Nepalese Girl Dies After Getting Banished to Animal Shed For Being on Her Period
By Ryan General
December 23, 2016
An ancient, outlawed tradition in Nepal led to the death of a 15-year-old Nepalese girl after she was banished in a shed just because she was menstruating.
The secondary school student, identified as Roshani Tiruwa, reportedly lit a fire inside a small mud-and-stone hut to keep herself warm. Local authorities believe that the smoke eventually suffocated the young girl, reported the BBC.
The girl’s father discovered the body last weekend inside the hut in the village of Gajra, in Nepal’s Accham district.
According to the father, Roshani immediately went to the shed to sleep after dinner. After not showing up by late morning the following day, he decided to check on her and found her dead body.
An investigation into the teenager’s death is currently underway.
“While we are waiting for the post-mortem report for the cause of her death, we believe she died due to suffocation,” police inspector Badri Prasad Dhakal was quoted by Thomson Reuters.
Investigators found that Roshani had been banished by the community to stay in the poorly-ventilated animal shed due to an ancient tradition, called Chhaupadi, which finds menstruating females as impure. The tradition, which remains practiced in some rural areas in Nepal, forces women to stay in the sheds for the duration of their period.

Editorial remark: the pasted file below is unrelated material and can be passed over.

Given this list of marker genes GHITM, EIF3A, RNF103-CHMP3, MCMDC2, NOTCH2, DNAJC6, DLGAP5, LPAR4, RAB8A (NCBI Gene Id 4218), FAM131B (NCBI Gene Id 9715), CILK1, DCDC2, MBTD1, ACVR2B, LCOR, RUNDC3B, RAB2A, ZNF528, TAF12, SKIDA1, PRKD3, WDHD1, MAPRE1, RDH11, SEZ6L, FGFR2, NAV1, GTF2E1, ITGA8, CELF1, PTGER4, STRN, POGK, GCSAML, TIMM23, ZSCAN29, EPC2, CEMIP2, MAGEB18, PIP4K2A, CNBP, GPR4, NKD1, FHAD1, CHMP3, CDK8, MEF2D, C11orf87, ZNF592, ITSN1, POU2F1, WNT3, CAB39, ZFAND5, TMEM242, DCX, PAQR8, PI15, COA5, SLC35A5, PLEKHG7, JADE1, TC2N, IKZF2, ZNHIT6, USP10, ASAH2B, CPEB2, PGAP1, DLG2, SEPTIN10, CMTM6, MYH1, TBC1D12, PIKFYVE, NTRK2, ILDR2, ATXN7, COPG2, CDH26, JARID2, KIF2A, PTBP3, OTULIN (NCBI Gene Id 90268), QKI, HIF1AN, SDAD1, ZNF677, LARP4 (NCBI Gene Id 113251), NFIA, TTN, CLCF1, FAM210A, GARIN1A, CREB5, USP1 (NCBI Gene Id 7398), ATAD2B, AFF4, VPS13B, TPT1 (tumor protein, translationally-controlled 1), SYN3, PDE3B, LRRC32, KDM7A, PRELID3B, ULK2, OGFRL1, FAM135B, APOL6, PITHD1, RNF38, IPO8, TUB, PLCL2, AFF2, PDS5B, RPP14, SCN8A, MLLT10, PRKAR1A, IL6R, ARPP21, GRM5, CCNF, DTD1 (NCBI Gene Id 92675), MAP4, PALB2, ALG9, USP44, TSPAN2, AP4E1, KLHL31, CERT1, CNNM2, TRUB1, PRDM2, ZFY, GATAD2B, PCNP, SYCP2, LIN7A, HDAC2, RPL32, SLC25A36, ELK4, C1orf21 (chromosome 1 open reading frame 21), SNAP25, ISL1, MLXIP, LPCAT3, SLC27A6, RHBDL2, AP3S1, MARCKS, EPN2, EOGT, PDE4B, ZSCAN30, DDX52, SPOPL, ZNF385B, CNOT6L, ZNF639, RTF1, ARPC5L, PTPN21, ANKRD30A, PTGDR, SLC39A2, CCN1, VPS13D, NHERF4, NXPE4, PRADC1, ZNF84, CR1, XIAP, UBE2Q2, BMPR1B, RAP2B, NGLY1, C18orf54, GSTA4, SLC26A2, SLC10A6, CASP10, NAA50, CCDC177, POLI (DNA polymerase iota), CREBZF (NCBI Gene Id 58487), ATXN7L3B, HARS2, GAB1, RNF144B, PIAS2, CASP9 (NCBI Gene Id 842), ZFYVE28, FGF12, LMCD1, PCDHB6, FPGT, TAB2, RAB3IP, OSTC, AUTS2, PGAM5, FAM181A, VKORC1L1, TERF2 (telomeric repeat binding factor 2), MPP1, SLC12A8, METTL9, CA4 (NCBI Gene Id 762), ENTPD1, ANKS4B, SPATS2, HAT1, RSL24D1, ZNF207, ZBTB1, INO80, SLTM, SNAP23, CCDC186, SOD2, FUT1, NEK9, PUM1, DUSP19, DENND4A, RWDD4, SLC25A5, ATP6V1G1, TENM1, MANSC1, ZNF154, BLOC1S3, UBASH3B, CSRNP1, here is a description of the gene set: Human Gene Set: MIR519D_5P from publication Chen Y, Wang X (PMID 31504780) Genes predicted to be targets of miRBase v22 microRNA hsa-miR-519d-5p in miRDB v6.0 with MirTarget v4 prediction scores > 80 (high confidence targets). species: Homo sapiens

It is believed in some rural communities that they will suffer bad luck and misfortune if the menstruating women were not isolated. Such practice has officially been deemed illegal by the government of Nepal in 2005.
There have been several incidents, however, that indicate that the tradition continues in some areas. Some women who were kept in the sheds were reportedly found to have been killed by wild animals or raped by intruders. Many victims of the tradition also suffer from mental and physical illnesses later in life. While there are no exact figures, it is believed that Chhaupadi is still practiced by up to 95 % of families in western Nepal despite the government ban.
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